Compared to simple repair or restoration, corrective action involves taking the steps needed to ensure the same failure never occurs again. Generally speaking, corrective actions take the form of some kind of prevention, or possibly replacement of the failed element with one that is more robust.
To benefit from failure analysis and cause analysis in all instances where a similar fault exists, it is necessary to:
Eliminate the physical cause in all places where it exists.
Correct the human cause through changes to procedures or practices.
Root out the weaknesses in the organization or systems that accept the presence of those weaknesses.
An example of a common form of corrective action might be helpful. Assume a failure occurred because a craftsperson failed to install a support in a piping system. Assume that the piping vibrations allowed by the absence of the support resulted in fatigue, the fatigue caused a crack and the crack propagated until the entire pipe was severed and a major leak caused the asset to shut down.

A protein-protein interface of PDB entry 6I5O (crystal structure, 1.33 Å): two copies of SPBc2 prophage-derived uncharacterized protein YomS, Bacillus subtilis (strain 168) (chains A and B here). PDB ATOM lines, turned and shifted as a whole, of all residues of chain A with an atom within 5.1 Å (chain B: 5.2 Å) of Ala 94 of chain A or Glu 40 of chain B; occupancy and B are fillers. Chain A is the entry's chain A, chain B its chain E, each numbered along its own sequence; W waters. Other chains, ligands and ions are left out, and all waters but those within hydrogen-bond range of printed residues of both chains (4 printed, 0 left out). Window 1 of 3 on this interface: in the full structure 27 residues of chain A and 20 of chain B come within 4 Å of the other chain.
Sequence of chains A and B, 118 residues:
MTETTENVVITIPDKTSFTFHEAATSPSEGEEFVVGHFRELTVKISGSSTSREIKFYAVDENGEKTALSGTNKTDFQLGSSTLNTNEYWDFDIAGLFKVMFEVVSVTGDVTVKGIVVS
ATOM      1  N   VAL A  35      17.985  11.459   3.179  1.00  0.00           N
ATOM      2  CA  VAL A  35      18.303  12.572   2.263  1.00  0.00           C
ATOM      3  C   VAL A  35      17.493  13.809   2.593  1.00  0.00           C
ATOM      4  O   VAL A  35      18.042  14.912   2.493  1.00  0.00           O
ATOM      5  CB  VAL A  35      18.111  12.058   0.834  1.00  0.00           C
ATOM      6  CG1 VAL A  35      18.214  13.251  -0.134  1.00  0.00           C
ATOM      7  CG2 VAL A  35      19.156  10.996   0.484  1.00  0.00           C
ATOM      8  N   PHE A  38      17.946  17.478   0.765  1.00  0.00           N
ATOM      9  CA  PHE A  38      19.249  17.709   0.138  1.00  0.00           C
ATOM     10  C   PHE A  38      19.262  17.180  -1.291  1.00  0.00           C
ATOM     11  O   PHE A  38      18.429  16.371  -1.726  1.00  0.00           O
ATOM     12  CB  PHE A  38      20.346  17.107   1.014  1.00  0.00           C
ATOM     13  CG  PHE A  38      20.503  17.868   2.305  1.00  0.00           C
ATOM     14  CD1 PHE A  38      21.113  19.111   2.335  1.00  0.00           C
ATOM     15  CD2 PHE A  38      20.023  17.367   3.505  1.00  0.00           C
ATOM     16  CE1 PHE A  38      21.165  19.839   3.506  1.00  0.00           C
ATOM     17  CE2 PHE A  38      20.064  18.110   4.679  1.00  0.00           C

Failure analysis would typically identify that the piping system failed due to fatigue. Further investigation would identify that the fatigue was allowed by the absent support.
Cause analysis might show that the support was left off because the craftsperson completing the piping installation did not install the support. The craftsperson may have failed to install the support because he or she was unaware of any need for it. In turn, the craftsperson may have been unaware of the need to install a support because no drawings or instructions were provided.
While replacing the cracked pipe would restore the asset’s functionality,
it would not provide any corrective action. If the support was installed, the failure mechanism would be eliminated. Further, if steps were taken to ensure that either appropriate drawings or accurate instructions were provided in all cases, similar kinds of failures would be eliminated in a wide range of situations.